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Sunday, October 23, 2016

Mormon Musings: Adult ADHD Anger

“Love your enemies, bless them that curse you, do good to them that hate you, and pray for them which despitefully use you, and persecute you.” — Matthew 5:44

I don't live this law literally enough. I live it in spirit, and I live it for the most part, but the hard parts are where I fail. My struggles with the law of forgiveness get in the way with fully obeying this teaching of Christ's. I'm having a laugh at myself this morning because I follow this principle on a case-by-case basis, which completely misses the point! The arrogant physician, the rude clerk, the homicidal driver all take a piece out of me without me once praying for them or blessing them.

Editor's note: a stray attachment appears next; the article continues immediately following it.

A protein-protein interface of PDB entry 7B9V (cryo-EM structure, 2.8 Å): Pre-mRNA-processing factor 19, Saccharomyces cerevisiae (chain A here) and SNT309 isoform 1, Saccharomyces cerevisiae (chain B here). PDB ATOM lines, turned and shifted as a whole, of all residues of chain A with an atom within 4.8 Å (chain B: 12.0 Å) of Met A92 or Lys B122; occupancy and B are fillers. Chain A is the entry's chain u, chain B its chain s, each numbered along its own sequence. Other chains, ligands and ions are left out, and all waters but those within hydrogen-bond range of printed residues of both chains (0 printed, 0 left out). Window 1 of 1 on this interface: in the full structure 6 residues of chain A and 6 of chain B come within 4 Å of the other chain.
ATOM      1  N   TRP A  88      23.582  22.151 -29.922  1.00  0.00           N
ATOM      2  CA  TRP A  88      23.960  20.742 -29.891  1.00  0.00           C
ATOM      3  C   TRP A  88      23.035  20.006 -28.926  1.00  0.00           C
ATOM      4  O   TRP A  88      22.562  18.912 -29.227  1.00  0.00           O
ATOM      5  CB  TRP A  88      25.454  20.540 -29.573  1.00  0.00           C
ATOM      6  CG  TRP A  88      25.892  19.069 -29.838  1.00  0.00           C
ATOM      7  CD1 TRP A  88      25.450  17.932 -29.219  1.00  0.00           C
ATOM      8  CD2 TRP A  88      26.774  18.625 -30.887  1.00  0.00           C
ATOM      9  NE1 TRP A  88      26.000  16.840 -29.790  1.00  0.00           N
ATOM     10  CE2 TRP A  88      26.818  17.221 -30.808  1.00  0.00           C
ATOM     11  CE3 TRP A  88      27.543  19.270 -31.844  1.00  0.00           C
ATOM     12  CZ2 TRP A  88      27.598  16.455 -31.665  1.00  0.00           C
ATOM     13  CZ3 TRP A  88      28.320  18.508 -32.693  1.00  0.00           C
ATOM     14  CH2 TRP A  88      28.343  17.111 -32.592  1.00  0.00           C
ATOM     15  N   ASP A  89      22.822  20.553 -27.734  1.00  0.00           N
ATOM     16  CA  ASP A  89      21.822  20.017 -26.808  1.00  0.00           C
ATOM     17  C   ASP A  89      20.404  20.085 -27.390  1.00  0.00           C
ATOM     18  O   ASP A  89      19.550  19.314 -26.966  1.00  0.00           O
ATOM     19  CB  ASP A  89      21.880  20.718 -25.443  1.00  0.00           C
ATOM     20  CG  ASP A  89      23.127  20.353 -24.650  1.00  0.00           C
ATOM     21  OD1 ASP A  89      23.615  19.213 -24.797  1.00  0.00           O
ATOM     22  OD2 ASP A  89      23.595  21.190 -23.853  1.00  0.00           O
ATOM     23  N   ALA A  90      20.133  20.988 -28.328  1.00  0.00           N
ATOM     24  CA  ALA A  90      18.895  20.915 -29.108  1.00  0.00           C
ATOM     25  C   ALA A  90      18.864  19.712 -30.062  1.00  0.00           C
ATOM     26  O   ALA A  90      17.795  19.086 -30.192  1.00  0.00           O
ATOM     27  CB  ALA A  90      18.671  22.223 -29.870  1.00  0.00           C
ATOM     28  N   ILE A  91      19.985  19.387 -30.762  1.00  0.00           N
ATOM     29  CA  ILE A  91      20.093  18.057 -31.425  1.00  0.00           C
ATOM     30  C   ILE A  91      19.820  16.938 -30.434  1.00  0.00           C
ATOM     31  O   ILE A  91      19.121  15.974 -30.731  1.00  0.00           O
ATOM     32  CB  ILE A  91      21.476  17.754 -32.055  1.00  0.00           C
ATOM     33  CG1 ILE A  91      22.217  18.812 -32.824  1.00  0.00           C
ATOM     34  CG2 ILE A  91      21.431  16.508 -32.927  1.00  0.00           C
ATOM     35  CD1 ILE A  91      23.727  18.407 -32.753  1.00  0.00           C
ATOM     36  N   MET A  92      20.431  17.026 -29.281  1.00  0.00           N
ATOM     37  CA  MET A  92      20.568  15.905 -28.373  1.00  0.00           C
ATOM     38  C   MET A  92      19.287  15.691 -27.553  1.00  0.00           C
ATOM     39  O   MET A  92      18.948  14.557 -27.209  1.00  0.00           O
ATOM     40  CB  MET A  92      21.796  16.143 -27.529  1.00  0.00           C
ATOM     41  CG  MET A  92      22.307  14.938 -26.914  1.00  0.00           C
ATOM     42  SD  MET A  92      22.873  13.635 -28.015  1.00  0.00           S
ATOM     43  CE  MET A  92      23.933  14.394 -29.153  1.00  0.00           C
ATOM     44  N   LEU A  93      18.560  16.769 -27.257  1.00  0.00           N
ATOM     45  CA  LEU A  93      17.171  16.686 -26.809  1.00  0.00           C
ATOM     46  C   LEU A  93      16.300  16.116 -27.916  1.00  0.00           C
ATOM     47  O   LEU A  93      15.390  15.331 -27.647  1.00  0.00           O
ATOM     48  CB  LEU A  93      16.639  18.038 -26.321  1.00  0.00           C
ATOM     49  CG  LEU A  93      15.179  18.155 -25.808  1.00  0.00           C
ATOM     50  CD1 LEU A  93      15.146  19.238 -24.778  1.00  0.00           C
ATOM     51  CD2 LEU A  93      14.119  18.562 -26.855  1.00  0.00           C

For years, I didn't manage my anger. For some reason, I believed it to be an uncontrollable symptom of adult ADHD. I couldn't help it. That's just how ADHD was, right? Well, it is a defining criteria, but I was completely wrong that it couldn't be managed. When my anger was damaging my relationship with my wife at the time, and my daughters, I had to make a decision. I could keep the excuse and lose my family, or I could change. Although I ended up losing my marriage regardless, over the past ten years I have been mastering my temper. The improvement in my relationship with my daughters has been one of the greatest blessings in my life. The benefits outside of my family life have also been positive. I no longer run around hot under the collar. I learned to compartmentalize the triggers of anger from my emotional responses. I taught myself to control those hot impulses. Still, there is more work to be done.